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Dental Cavities May be Contagious: Study

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Dental  Cavity

Our parents have taught us how to brush properly ever since we were children. This is to avoid tooth decay and cavities. But what is tooth decay? This article tells us more.

Dental Cavities

Our teeth has several important functions which most of us forget. First of all, our teeth are responsible for chewing food to make food easier to digest by enzymes from our gut. Our teeth also provides shape and form to our jaw and face. This is why we must not neglect our teeth. However, bad oral habits can bring their own share of problems and lead to tooth decay. Tooth decay creates dental cavities which are damaged areas of the tooth that appear as holes in the enamel or the hard surface of the tooth. Cavities are common in children and in young adults. There are three types of cavities: those with a smooth surface which often appear on the sides of the teeth, pit and fissure cavities which appear at the top of the tooth (the one involved in chewing), and root cavities which appear at the root of the teeth below the gums.

Cavities often have symptoms depending on its severity and the type of cavity. At first, one may not notice that the cavity is there. However, he or she may soon experience symptoms as the cavities go larger such as toothaches, sensitivity to heat or cold or sweets, pain on biting down, and black pots or visible holes in the teeth. You can avoid these symptoms by having dental exams every six months so that smaller dental cavities are filled.

Cavities develop because of decay of the tooth. Over time, the enamel or the hard surface of your tooth becomes damaged. The food that you eat may have leftover particles in your teeth and these particles are acted upon by bacteria. The mixture of bacteria and particles further develops into a sticky film called plaque which coats your teeth. This plaque produces acids that can damage your enamel. After the enamel, the dentin is eaten away. Dentin is the softer layer of the teeth and it is easily damaged. This is the time when your cavities should be filled.

If your cavities are not filled, tooth decay continues and may eat away the inside part or the pulp of your tooth. The pulp contains blood vessels and nerves. Tooth decay further causes nerve damage and causes pain, swelling and irritation. There may also be formation of pus as the body's immune system tries hard to rid the tooth of bacteria and decay.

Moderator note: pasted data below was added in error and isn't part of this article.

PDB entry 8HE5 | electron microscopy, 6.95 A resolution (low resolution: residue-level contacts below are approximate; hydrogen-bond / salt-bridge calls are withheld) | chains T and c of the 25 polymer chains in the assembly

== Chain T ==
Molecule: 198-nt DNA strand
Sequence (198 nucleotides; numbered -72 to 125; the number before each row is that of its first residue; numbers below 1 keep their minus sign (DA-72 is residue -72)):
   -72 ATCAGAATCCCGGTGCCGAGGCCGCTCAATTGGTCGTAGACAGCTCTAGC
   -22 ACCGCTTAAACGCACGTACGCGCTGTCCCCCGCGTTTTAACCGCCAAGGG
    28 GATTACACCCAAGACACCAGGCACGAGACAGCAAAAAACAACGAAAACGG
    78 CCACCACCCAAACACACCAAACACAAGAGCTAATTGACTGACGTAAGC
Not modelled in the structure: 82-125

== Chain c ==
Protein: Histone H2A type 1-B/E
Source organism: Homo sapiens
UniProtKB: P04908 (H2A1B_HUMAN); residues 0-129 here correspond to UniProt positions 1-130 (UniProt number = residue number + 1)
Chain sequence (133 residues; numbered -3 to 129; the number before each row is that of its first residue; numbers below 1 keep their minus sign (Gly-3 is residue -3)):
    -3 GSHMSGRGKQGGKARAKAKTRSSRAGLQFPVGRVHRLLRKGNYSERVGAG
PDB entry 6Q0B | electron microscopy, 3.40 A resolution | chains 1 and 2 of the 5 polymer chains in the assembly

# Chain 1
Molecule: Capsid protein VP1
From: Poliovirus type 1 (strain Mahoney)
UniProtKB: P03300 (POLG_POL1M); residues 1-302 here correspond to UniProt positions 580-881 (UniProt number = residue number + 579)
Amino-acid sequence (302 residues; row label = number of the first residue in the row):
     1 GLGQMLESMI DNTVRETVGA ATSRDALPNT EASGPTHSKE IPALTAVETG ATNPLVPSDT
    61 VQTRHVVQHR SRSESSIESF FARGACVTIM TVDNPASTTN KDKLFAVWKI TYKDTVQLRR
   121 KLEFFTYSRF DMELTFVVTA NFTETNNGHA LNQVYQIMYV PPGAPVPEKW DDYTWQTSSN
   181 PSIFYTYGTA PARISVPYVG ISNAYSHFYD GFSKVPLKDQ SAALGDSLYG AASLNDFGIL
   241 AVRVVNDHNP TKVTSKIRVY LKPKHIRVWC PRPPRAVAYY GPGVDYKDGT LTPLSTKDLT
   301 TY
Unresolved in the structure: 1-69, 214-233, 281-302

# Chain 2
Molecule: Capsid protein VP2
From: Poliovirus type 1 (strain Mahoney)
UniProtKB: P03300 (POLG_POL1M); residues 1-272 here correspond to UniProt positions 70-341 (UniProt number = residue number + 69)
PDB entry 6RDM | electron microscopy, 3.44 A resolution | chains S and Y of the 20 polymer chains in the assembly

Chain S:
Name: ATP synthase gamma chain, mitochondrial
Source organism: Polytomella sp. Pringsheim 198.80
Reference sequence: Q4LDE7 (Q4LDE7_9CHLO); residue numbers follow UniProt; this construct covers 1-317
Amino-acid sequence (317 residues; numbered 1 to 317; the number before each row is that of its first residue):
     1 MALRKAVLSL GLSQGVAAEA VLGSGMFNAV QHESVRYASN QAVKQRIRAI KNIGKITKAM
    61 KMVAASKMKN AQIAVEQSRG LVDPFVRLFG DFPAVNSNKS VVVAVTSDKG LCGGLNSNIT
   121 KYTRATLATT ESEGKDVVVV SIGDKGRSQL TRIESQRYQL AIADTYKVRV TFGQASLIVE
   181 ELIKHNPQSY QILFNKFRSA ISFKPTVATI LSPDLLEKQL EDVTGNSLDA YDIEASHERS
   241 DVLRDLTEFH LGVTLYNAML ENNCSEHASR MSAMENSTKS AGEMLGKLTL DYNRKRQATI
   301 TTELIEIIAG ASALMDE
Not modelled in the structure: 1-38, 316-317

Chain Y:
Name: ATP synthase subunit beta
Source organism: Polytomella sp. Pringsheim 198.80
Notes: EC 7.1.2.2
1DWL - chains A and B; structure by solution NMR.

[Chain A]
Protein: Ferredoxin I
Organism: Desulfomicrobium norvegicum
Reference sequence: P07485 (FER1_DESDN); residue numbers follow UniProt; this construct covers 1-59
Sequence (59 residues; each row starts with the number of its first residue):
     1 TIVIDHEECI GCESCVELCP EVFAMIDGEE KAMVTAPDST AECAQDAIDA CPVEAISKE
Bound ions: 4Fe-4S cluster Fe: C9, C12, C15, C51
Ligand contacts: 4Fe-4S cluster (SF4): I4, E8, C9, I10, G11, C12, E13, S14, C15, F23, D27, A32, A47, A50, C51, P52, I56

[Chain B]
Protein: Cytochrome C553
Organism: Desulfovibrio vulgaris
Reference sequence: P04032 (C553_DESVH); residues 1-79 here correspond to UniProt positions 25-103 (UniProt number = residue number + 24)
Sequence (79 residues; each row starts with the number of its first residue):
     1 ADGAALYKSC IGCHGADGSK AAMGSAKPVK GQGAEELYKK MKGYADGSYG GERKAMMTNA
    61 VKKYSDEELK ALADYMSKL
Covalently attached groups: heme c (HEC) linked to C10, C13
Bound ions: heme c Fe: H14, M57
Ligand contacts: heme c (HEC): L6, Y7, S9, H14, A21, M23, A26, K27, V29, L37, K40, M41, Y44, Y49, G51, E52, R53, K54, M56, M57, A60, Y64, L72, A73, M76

This is why tooth cavities needed to be treated as soon as possible. Fillings and crowns may be procured. Fillings are often made of metal or porcelain while crowns are needed if a large portion of the tooth needs to be removed. If the decay has reached the pulp of the tooth, a root canal may be done to remove the damaged part of the nerve in the root of the tooth and to replace it with a filling. If the tooth is beyond repair, the dentist may suggest tooth extraction. Fluoride treatments apply fluoride to the tooth. Fluoride is a mineral which can strengthen the tooth and make teeth more resistant to decay. It can reverse the early signs of tooth decay. You should take good care of your teeth to prevent cavities. You should use toothpaste with fluoride, brush your teeth at least twice a day, floss daily and limit intake of sweet and sticky food.

Dental Cavities Are Contagious

A new study has shown that dental caries can be passed on from mothers to babies. Mothers with cavities have the capacity to transmit cavity-causing bacteria to their babies when they are cleaning pacifiers by sticking them in their own mouth or by sharing spoons. This study done by researchers from the University of Louisville School of Dentistry, mothers should not share their utensils with their children if they have cavities since tooth decay can affect child performance and later success in life.

To know more on how to take care of your teeth and mouth, feel free to browse our other articles on this site.